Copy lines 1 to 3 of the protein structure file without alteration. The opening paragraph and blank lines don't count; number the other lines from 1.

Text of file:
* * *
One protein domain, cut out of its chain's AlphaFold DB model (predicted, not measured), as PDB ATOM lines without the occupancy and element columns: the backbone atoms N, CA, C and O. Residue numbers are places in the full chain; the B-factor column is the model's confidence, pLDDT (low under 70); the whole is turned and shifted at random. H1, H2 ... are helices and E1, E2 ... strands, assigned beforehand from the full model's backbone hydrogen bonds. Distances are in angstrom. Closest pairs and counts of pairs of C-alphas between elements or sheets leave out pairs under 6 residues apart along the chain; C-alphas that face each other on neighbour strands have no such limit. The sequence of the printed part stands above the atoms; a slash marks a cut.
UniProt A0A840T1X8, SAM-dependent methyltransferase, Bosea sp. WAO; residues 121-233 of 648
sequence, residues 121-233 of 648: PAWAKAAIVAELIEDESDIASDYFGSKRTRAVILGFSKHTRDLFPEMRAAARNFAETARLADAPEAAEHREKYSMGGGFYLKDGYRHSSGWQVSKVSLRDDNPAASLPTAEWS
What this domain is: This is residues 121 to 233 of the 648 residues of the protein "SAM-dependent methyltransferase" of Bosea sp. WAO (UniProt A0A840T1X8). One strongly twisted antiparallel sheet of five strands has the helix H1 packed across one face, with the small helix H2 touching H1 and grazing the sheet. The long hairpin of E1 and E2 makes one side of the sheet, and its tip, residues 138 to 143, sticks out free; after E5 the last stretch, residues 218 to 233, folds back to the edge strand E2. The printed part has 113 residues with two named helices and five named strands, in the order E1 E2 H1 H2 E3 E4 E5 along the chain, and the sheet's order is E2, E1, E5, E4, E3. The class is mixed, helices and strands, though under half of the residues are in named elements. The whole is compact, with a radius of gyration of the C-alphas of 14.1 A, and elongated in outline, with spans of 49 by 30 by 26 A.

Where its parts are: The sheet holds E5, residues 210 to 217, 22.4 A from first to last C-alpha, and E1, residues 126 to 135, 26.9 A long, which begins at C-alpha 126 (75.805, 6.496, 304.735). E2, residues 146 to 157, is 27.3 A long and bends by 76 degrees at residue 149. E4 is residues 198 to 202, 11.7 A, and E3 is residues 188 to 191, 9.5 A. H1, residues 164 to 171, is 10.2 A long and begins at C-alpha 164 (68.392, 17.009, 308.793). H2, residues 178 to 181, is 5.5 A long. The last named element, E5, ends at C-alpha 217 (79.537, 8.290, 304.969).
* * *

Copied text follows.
UniProt A0A840T1X8, SAM-dependent methyltransferase, Bosea sp. WAO; residues 121-233 of 648
sequence, residues 121-233 of 648: PAWAKAAIVAELIEDESDIASDYFGSKRTRAVILGFSKHTRDLFPEMRAAARNFAETARLADAPEAAEHREKYSMGGGFYLKDGYRHSSGWQVSKVSLRDDNPAASLPTAEWS
What this domain is: This is residues 121 to 233 of the 648 residues of the protein "SAM-dependent methyltransferase" of Bosea sp. WAO (UniProt A0A840T1X8). One strongly twisted antiparallel sheet of five strands has the helix H1 packed across one face, with the small helix H2 touching H1 and grazing the sheet. The long hairpin of E1 and E2 makes one side of the sheet, and its tip, residues 138 to 143, sticks out free; after E5 the last stretch, residues 218 to 233, folds back to the edge strand E2. The printed part has 113 residues with two named helices and five named strands, in the order E1 E2 H1 H2 E3 E4 E5 along the chain, and the sheet's order is E2, E1, E5, E4, E3. The class is mixed, helices and strands, though under half of the residues are in named elements. The whole is compact, with a radius of gyration of the C-alphas of 14.1 A, and elongated in outline, with spans of 49 by 30 by 26 A.